Heritage’s Terry Miller reports some good news in the Wall Street Journal (subscribers only):
A steep, seven-year decline in U.S. economic freedom has come to an end, according to the 2015 Index of Economic Freedom, published Tuesday by the Heritage Foundation and The Wall Street Journal. The U.S. score in the index experienced a particularly large drop in 2009-10, pushing this country out of the “free” category and into the “mostly free” category. A slight 0.7-point uptick this year has allowed the U.S. to retain its 12th-place ranking.
The index measures commitment to free enterprise on a scale of 0 to 100 by evaluating policies related to the rule of law, government size, regulatory efficiency and market openness. Restraint in the growth of government spending drove the modest improvement in the U.S. score.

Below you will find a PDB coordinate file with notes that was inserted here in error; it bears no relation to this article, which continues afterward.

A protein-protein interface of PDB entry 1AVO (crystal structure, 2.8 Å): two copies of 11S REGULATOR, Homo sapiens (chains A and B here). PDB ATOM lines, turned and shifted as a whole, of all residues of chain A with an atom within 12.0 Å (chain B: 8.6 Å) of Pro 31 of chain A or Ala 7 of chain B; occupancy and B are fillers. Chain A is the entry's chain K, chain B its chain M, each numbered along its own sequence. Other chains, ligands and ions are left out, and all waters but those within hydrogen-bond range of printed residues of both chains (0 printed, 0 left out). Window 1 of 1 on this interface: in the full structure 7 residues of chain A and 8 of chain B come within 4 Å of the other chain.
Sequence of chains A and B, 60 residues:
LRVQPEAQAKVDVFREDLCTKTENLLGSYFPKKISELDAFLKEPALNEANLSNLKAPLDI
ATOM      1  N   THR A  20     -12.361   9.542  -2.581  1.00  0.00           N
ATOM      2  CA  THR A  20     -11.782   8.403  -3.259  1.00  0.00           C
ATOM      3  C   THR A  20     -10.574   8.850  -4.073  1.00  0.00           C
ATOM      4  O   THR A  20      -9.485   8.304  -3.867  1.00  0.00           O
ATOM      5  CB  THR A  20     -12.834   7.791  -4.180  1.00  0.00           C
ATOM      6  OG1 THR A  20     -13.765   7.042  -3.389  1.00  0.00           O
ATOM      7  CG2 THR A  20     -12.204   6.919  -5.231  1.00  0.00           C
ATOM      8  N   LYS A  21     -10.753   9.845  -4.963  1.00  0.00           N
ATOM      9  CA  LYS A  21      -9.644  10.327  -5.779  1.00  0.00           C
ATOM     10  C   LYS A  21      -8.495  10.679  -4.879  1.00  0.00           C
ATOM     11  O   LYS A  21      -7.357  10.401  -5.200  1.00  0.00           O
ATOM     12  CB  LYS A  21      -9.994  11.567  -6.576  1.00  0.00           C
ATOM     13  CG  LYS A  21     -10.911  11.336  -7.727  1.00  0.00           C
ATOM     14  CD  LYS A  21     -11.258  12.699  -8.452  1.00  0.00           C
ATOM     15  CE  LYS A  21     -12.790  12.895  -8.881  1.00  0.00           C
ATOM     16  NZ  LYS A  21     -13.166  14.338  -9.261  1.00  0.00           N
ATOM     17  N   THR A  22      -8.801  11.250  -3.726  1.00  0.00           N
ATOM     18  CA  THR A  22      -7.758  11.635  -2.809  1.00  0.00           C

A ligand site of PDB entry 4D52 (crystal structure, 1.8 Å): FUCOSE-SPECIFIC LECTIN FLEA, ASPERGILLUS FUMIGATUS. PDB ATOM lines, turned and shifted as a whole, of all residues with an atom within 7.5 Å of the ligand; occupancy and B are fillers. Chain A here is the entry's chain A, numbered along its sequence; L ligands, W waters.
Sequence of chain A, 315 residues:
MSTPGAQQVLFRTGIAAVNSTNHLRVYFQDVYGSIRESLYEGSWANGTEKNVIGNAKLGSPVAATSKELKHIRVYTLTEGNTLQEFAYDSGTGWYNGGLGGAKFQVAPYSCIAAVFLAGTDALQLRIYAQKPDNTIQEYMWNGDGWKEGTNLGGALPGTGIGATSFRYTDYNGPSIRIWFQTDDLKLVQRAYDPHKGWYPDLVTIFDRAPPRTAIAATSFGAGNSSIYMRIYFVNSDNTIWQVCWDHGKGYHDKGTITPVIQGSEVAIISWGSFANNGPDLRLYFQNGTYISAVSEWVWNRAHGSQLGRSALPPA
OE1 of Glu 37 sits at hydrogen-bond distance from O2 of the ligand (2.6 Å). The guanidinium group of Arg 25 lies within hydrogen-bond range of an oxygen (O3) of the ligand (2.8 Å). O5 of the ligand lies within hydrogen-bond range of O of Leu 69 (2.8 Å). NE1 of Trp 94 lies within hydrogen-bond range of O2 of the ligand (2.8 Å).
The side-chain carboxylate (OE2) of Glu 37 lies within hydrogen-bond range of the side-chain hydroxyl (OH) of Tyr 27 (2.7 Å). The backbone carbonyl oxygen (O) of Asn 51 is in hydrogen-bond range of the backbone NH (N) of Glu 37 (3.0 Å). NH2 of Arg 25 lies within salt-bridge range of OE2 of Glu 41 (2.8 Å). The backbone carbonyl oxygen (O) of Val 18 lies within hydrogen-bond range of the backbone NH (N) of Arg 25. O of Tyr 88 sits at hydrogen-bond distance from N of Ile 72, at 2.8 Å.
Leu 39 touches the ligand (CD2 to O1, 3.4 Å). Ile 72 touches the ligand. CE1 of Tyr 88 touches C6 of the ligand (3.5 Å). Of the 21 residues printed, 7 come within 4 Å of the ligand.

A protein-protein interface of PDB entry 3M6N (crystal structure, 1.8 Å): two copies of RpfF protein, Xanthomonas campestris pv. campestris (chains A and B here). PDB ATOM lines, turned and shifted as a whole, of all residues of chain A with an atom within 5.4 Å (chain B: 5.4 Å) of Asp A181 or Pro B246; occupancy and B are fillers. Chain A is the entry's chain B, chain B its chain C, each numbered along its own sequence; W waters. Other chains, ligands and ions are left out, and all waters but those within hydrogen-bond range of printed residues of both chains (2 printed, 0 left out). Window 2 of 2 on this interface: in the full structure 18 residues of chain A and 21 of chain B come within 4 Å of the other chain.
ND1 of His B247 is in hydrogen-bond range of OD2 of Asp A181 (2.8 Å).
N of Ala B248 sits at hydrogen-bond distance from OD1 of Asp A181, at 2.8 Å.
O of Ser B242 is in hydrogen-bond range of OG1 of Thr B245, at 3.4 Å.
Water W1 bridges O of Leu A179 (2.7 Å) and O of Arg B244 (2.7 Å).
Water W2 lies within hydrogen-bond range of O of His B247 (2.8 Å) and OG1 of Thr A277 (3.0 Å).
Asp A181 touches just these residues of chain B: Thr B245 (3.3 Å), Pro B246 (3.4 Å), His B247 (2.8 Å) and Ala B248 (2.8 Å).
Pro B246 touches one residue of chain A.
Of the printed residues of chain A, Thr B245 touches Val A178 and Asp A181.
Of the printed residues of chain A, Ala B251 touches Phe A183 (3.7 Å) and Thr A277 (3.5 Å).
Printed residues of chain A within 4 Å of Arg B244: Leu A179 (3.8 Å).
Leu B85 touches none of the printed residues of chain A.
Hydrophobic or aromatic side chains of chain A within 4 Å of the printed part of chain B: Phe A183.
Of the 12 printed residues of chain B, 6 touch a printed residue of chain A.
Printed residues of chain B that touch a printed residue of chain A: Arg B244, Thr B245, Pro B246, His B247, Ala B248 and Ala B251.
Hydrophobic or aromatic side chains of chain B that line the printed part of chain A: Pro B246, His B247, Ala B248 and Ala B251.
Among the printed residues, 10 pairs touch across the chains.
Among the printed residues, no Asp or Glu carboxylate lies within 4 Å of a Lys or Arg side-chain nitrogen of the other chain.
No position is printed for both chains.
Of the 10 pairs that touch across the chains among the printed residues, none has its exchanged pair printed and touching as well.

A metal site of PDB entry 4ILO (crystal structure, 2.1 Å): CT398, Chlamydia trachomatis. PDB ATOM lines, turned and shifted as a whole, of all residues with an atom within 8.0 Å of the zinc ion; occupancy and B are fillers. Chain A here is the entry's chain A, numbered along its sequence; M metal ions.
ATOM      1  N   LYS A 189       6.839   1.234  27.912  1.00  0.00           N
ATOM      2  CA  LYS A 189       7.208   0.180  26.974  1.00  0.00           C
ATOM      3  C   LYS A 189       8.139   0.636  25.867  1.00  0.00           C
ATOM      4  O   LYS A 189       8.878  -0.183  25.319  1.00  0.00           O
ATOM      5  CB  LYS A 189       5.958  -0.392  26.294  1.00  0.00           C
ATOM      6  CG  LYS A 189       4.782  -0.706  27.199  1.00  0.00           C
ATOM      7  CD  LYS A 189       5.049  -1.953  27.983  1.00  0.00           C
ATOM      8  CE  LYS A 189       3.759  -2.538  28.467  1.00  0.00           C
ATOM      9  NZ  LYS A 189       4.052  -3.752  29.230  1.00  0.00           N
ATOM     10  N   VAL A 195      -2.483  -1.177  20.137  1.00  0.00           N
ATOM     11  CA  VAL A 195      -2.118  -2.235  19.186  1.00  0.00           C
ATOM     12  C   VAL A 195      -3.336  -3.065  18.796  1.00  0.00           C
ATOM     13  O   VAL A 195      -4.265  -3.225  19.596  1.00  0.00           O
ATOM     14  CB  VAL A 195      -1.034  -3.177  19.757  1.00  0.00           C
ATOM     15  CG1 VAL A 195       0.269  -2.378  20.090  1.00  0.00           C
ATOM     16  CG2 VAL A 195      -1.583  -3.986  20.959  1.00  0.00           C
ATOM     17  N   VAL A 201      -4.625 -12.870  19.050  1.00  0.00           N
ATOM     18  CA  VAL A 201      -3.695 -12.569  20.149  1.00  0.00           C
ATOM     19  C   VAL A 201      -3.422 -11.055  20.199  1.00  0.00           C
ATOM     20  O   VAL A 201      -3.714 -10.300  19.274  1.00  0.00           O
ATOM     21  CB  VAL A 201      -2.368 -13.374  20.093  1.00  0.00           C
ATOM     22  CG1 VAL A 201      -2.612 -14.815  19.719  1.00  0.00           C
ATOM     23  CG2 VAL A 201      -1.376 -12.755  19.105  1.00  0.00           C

Since changes in index scores are highly correlated with economic growth rates, the modest rebound for the U.S. raises hopes that the economy can regain some of the momentum lost through the excessive spending, taxes and regulations of the Obama era. The 2010 elections, which returned control of the House of Representatives to Republicans, brought some restraint in government excess, a fact reflected in the U.S. economic freedom trend and the recent uptick in U.S. economic activity. The 2014 election promises even greater restraint in the growth of government spending and regulation.
Get more info directly from the 2015 Index of Economic Freedom. The United States ranked 12th in the world, or “mostly free,” trailing countries like New Zealand, Chile, Ireland and Mauritius. Hong Kong once again ranked the world’s freest economy.
How do you think the United States can improve its ranking in the Index?